DE: In some ways we do. That’s not really a rehearsed or planned approach, it’s more organic. We try to make a song as interesting as possible and create our own feel within the basic framework. What’s interesting to me is how our songs evolve. For example, we sing ‘John Ball’ - about the Peasants Revolt and the Lollard priest who became associated with Watt Tyler and the Peasants Revolt.

When we first started singing it I thought it sounded rubbish. Now that’s changed. The song evolved as we sung it and as we worked within its framework. We’re still doing different harmonies to it today. When you’re comfortable with a song it’s easy to change the harmonies each time.When Our Grandfathers said No We hear each other as we sing and the changes are part of that organic approach. With each performance we never do the same harmony, we insert different elements and changes naturally not artificially.

FW: Does that mean you are hearing the ‘whole’ all the time rather than individual parts?

DE: It means we feed off each other and when one of us makes a change the others either move together or in separate ways. That’s one point with unaccompanied singing you’re not concentrating on the technical aspect of an instrument as well as signing.

For me it’s like living completely within the song. It’s an evolving thing. Inherently, music works for me – although I’m sometimes rubbish at remembering lyrics. I love singing but when I’ve got the accordion there I have other ‘technical’ things to worry about. Unaccompanied it’s natural and to me there’s no technical considerations involved.

FW: The album track ‘The Battle of Stockton’ how did that come about?

DE: There was a programme on Radio 4 about that incident and we thought it was a rather underlooked period in Stockton’s history. We’d been singing songs about Hartlepool and Stockton but no one ever mentioned Oswald Moseley’s Blackshirts being in Stockton. Sean went to the library and found an article in The Northern Echo. It’s interesting the way the article is written – it doesn’t extol the article in Stockton’s favour, in fact the attack on the Blackshirts is recorded as a hooligan act rather than men taking a stand for freedom.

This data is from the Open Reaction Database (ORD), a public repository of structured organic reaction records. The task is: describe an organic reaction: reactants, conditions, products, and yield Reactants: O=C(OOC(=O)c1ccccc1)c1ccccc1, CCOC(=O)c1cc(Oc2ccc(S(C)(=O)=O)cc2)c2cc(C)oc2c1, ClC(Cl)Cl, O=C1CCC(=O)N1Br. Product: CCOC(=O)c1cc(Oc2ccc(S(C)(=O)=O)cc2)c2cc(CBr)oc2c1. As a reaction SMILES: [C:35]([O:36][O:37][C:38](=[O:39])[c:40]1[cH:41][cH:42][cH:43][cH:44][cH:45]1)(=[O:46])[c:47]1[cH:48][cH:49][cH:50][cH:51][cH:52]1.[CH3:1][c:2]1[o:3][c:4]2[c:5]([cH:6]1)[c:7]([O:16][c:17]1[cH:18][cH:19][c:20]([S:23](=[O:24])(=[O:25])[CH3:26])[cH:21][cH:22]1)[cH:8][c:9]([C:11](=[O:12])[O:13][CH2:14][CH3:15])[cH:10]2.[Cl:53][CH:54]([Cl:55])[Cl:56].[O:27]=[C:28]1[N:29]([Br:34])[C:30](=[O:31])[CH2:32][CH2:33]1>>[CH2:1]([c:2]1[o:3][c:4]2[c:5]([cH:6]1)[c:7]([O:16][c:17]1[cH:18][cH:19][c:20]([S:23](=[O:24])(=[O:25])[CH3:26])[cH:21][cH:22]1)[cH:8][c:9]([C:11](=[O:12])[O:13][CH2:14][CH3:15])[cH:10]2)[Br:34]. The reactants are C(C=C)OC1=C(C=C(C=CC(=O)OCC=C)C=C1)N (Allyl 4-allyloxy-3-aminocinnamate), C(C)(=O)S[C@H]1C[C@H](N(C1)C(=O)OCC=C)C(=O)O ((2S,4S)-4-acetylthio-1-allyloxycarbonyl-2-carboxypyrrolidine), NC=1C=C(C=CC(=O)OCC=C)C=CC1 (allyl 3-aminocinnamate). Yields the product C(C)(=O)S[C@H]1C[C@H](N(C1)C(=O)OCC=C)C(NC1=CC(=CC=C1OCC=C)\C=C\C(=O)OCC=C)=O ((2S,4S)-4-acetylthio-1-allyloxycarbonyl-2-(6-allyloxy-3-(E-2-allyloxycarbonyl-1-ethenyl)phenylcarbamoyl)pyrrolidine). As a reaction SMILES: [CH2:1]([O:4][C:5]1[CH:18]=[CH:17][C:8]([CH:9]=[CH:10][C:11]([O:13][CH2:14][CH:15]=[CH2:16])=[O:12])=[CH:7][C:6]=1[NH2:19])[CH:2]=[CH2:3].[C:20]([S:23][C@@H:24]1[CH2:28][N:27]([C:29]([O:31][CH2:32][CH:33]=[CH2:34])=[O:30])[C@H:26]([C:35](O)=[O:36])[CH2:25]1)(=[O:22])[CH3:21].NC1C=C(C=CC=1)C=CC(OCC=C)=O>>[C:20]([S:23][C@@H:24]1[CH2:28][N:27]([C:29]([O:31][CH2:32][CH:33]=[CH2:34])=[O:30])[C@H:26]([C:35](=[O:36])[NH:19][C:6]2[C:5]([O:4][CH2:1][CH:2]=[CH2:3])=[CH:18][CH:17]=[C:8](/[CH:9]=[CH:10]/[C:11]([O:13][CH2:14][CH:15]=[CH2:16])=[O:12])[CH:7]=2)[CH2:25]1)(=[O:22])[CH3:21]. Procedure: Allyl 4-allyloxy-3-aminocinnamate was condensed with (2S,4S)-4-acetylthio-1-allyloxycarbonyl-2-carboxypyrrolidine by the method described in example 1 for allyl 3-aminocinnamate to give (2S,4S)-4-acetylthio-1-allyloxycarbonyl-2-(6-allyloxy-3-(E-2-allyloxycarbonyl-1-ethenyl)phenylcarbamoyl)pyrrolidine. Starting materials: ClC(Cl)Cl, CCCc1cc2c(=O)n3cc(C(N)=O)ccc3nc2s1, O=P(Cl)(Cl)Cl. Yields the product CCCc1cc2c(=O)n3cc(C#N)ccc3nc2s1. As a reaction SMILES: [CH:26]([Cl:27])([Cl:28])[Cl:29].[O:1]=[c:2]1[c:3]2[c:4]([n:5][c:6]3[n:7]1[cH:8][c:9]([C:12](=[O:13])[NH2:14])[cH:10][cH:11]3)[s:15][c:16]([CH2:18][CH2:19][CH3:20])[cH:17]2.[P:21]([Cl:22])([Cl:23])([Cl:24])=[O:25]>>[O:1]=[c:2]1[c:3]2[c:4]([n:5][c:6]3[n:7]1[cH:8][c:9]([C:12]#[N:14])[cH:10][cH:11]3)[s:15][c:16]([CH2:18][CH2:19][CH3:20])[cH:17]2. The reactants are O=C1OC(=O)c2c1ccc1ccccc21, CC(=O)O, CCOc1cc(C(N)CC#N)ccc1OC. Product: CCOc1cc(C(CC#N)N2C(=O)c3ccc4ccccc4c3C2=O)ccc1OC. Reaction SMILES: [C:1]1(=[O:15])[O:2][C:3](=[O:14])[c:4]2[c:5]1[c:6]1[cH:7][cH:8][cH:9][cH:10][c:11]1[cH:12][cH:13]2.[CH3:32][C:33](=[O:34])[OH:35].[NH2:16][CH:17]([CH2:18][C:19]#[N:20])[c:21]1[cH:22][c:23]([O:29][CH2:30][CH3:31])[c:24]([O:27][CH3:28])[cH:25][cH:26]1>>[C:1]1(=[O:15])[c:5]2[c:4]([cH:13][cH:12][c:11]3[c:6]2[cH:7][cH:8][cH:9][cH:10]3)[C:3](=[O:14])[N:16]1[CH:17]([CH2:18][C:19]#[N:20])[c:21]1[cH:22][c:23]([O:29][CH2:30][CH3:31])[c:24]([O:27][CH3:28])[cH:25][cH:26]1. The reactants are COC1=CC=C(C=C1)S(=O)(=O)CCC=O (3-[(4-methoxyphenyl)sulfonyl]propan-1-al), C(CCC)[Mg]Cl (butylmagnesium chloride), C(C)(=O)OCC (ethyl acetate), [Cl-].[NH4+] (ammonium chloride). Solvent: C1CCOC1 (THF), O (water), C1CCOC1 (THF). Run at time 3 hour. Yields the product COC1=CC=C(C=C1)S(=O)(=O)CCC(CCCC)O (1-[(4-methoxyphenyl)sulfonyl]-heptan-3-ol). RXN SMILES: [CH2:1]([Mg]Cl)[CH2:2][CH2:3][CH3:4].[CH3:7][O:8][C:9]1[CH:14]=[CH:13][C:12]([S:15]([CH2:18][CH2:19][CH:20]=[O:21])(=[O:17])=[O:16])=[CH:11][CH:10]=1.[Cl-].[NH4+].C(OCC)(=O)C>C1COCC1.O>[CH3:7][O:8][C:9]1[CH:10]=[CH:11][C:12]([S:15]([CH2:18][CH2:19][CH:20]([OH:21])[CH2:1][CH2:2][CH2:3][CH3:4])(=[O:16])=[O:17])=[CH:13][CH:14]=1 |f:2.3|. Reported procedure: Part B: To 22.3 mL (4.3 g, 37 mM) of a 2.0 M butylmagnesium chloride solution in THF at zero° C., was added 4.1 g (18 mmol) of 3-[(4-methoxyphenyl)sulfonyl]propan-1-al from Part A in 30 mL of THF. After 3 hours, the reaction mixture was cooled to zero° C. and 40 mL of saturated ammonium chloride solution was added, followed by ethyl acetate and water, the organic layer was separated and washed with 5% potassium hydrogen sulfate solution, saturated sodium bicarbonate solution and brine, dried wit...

Sean wrote the words and we thought it was a poignant part of Stockton’s history. We wanted to make it a raw song to convey the foulness of the incident and what it must have been like. Hence phrases such as: “Last night’s vomit warm on the ground.” We also wanted it to convey the violence of the attack. We didn’t live in those times and that makes it difficult to understand that their lives were hard beyond measure. At the time, this was an area of deprivation and unemployment and Moseley tried to take advantage of that but a group of Stockton men – men like our grandfather’s - said no. Hopefully, the song causes people to think.

FW: Are the elements in your songs relevant today or do you just enjoy the narrative?

DE: If you take ‘Jenny Waits for Me’ that’s a song with as much meaning then as now. Alright, so men don’t go off on ships so much away from home for months and months on long voyages fraught with danger. However, it’s still a song about people going away and leaving home. Those ‘going away’ and ‘out of touch for months’ themes may be less pertinent to our time but how many people, wives and husbands are going off to serve in the military or leaving to fight in some foreign war? There’s still the emotion of leaving home and someone waiting for a return and that’s just as pertinent today.

The feeling of seeing home fading away or even home coming back into sight, those are strong feelings, those emotions do not fade. Of course, now we have email and video links to enable people to keep in contact but there’s still no tangible link to home, and leaving carries the same sad emotions.

‘Love in A Northern Town’ is another example, look how stoic people were in those days. I think that we still have a lesson in there for how people work within the tough times. Does that have a resonance in these times of austerity? Perhaps it does, I would like to think so. One point that does remain is the idea of enduring love - that remains universal.

The basis of these old songs carries real weight and meaning. There’s something in there, a presence that remains powerful. I feel that most modern pop songs are transient and they lack that ‘presence’ and the strong link to something solid. Listen to modern pop and you can easily hear an album of songs with one stating ‘how much they love this person’ then the very next song will be ‘you bitch you’ve deserted me’ or something like that. It’s all a bit superficial.